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Murano/Documentation/How to create application package

Composing application package manual

Murano is Application catalog that supports types of applications. This document intends to make composing application packages easily.

Step 1. Prepare Execution Plans

An Execution Plan is a set of metadata that describes the installation process of an application in a virtual machine. It's a minimal unit of execution that can be triggered in Murano Workflows and should be understandable by Murano agent. From Execution plans any script can be triggered. It could be any type of scripts which will execute commands and install application components as the result. Each script may consist of one or more files. Scripts may be reused across several Execution Plans. One of the scripts should be an entry point and should be specified in a resource template file in a Scripts. Besides this Scripts section the following section must be presented in a resource template file:

  • FormatVersion - version of Execution Plan syntax format
  • Version - version of Execution Plan
  • Name - human-readable name of the Execution Plan
  • Parameters - parameters received from MuranoPL
  • Body - Python statement, should start with | symbol
  • Scripts - dictionary that maps script names to script definitions.
Scripts are the building blocks of Execution Plans and they may be executed as a whole (like a single piece of code), expose some functions that can be independently called in scripts. This depends on Deployment Platform and Executor capabilities. One script can be defined with the following properties:
  • Type: Deployment Platform name that script is targeted to.
  • Version: optional minimum version of deployment platform/executor required by the script.
  • EntryPoint: relative path to the file that contains a script entry point
  • Files: This is an optional array of additional files required for the script. Use <> to specify a relative path to the file. The root directory is Resource/scripts.
  • Options: an optional argument of type contains additional options

Example DeployTelnet.template

FormatVersion: 2.0.0
Version: 1.0.0
Name: Deploy Telnet
 appName: $appName
Body: |
 return deploy(args.appName).stdout
   Type: Application
   Version: 1.0.0
   EntryPoint: deployTelnet.sh
     - installer.sh
     - common.sh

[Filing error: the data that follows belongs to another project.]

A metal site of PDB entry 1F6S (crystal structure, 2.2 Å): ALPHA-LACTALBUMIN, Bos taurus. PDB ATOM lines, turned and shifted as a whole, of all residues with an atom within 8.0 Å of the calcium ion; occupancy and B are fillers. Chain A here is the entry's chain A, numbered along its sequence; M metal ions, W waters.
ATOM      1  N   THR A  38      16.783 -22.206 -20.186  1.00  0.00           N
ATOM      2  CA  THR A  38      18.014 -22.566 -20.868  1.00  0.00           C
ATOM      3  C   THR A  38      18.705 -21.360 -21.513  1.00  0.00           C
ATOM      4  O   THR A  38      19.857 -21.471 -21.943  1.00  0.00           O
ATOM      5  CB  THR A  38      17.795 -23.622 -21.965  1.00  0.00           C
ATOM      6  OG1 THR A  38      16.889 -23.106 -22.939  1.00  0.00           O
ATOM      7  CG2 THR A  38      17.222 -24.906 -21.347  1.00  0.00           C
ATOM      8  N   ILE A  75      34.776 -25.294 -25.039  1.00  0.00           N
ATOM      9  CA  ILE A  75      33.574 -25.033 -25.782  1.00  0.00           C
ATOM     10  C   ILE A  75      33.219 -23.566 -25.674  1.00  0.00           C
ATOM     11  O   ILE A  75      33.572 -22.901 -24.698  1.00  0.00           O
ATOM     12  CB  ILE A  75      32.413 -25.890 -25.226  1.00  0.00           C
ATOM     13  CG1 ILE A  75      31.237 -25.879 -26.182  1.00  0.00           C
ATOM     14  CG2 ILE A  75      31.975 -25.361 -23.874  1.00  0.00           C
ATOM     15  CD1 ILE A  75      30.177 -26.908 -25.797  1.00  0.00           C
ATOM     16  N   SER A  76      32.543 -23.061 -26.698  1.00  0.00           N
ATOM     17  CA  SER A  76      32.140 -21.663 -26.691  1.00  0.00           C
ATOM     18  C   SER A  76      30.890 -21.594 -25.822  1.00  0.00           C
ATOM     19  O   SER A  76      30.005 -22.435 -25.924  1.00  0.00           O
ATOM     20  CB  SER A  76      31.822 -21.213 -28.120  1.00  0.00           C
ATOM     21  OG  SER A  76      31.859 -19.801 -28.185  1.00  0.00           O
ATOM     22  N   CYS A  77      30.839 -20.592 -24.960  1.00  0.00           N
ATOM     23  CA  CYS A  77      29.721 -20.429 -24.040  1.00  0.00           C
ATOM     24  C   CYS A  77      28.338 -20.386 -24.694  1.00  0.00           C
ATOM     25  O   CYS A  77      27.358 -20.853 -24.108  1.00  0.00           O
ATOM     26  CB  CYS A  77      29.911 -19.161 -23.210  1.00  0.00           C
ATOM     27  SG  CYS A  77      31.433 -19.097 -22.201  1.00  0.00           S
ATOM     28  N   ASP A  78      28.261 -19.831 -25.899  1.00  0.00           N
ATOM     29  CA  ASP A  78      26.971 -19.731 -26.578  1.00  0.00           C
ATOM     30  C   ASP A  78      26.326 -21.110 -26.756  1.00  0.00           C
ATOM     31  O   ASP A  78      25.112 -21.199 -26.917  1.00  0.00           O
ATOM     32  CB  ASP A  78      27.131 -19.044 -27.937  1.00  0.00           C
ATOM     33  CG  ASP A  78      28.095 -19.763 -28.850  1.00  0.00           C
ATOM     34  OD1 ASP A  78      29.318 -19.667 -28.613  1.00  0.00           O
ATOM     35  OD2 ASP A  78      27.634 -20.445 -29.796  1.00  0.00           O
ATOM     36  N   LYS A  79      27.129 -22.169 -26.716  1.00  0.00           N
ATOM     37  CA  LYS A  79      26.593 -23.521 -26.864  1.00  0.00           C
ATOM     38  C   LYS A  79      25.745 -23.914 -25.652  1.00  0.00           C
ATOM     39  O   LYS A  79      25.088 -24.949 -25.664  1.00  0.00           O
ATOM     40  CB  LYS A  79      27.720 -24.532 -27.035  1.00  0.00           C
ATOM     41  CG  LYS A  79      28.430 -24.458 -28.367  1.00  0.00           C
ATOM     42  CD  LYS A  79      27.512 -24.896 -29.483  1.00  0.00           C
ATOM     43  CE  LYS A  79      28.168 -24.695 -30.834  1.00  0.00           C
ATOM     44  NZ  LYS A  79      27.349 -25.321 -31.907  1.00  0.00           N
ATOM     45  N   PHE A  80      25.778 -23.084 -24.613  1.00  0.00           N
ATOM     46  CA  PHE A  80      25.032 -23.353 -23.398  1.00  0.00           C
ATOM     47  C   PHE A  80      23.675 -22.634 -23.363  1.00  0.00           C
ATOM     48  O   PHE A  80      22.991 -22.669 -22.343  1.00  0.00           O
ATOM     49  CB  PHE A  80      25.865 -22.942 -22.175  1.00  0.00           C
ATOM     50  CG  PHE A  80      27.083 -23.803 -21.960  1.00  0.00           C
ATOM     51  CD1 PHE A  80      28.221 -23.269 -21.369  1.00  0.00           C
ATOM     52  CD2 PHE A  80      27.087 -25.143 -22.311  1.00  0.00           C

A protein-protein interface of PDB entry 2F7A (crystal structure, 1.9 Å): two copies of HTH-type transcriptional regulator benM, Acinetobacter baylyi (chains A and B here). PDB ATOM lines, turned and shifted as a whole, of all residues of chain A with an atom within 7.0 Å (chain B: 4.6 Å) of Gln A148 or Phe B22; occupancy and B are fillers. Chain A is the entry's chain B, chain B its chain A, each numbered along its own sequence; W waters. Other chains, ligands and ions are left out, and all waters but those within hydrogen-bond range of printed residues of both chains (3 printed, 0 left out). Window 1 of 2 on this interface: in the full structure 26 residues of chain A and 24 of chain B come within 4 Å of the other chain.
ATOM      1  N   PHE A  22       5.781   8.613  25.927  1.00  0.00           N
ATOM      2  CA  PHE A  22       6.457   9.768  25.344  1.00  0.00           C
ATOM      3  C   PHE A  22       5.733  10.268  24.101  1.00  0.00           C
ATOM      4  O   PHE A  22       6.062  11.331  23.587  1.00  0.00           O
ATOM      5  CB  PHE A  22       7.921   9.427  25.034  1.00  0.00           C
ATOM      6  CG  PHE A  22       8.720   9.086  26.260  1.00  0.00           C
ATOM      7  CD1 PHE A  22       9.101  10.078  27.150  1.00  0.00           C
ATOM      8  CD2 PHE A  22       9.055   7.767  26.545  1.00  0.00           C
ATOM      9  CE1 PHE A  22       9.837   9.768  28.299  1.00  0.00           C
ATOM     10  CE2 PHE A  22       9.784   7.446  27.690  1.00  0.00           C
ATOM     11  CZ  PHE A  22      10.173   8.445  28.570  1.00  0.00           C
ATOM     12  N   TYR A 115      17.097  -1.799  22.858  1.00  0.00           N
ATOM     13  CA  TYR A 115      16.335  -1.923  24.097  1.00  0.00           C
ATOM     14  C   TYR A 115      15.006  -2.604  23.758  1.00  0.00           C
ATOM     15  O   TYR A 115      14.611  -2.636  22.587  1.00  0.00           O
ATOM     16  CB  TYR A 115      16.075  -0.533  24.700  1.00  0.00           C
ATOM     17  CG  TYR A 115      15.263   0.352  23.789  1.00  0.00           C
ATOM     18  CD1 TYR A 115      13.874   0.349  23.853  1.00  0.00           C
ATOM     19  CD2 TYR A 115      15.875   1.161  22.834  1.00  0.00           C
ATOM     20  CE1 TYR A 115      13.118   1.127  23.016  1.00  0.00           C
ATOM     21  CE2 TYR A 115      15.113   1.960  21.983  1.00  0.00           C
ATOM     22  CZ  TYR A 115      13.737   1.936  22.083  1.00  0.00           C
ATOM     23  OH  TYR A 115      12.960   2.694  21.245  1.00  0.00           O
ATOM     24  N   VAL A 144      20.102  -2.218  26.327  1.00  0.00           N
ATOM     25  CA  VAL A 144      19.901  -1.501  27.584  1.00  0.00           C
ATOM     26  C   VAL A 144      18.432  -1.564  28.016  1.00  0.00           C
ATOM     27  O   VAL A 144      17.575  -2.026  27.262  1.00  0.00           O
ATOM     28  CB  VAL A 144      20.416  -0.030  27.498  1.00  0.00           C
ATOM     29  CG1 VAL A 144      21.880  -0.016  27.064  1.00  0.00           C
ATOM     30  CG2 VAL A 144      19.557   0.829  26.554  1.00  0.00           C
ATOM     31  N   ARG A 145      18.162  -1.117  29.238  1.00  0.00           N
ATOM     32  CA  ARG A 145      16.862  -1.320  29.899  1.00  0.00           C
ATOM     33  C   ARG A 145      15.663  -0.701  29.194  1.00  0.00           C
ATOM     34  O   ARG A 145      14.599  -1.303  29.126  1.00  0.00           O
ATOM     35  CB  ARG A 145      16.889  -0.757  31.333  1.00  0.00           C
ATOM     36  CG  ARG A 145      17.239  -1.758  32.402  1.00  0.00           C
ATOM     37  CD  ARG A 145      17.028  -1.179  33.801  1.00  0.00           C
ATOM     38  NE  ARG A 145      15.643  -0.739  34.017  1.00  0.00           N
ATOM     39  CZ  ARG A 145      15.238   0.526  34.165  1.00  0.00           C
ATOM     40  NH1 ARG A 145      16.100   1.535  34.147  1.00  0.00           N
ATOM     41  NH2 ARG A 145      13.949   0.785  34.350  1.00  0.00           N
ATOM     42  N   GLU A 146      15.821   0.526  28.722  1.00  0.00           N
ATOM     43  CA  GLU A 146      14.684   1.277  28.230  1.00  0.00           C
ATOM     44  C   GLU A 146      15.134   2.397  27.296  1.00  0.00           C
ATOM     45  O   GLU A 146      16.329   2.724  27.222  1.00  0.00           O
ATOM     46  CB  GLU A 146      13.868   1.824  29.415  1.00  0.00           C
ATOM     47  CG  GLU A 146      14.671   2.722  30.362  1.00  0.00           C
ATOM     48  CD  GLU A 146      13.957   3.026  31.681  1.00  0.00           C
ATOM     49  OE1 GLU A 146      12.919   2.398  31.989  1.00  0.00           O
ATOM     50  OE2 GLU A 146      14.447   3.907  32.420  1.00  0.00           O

captureStdout: true
     captureStderr: false

Step 2. Prepare MuranoPL class definitions

MuranoPL classes control application deployment workflow execution. Full information about MuranoPL classes can be found here.


   =: io.murano.apps.linux
   std: io.murano
   res: io.murano.resources

 Name: Telnet
 Extends: std:Application
     Contract: $.string().notNull()

     Contract: $.class(res:Instance).notNull()
       - $.instance.deploy()
       - $resources: new('io.murano.system.Resources')
       - $template: $resources.json('DeployTelnet.template')
       - $.instance.agent.call($template, $resources)

Note, that:

  • io.murano.system.Resources is a system class, defined in MuranoPL.
  • io.murano.resources.Instance is a class, defined in the core Murano library, which is available here. This library contains Murano agent templates and init scripts.

Step 3. Prepare Dynamic UI Form Definition

Create a form definition in a yaml format. Before configuring a form, compose a list of parameters that will be required to set by a user. Some form fields that are responsible for choosing a flavor, image and availability zone are better to use in every application creation wizard. Syntax of Dynamic UI can be found here. Full example with Telnet application form definitions is available here.

Find or create a simple image (in a .png format) associated with your application. Is should be small and have a square shape. You can specify any name of your image. In our example, let's name it telnet.png.

Step 5. Prepare manifest file

General application metadata should be described in the application manifest file. It should be in a yaml format and should have the following sections:

  • Format - version of a manifest syntax format
  • Type - package type. Valid choices are: Library and Application
  • Name - human-readable application name
  • Description - a brief description of an application
  • Author - person or company name which created an application package
  • Classes - MuranoPL class list, on which application deployment is based
  • Tags - list of words, associated with this application. Will be helpful during the search. Optional parameter


Format: 1.0
Type: Application
FullName: io.murano.apps.linux.Telnet
Name: Telnet
Description: |
 Telnet is the traditional protocol for making remote console connections over TCP.
Author: 'Mirantis, Inc'
Tags: [Linux, connection]
 io.murano.apps.linux.Telnet: telnet.yaml
UI: telnet.yaml
Logo: telnet.png

Step 6. Compose a zip archive

An application archive should have the following structure:

  • Classes folder
MuranoPL class definitions should be put inside this folder
  • Resources folder
This folder should contain Execution scripts
Scripts folder
All script files, needed for an application deployment should be placed here
  • UI folder
Place dynamic ui yaml definitions here
  • logo.png
Image file should be placed in the root folder. It can have any name, just specify it in the manifest file.
  • manifest.yaml
Application manifest file. It's an application entry point. The file name is fixed.

Congratulations! Your application is ready to be uploaded to an Application Catalog.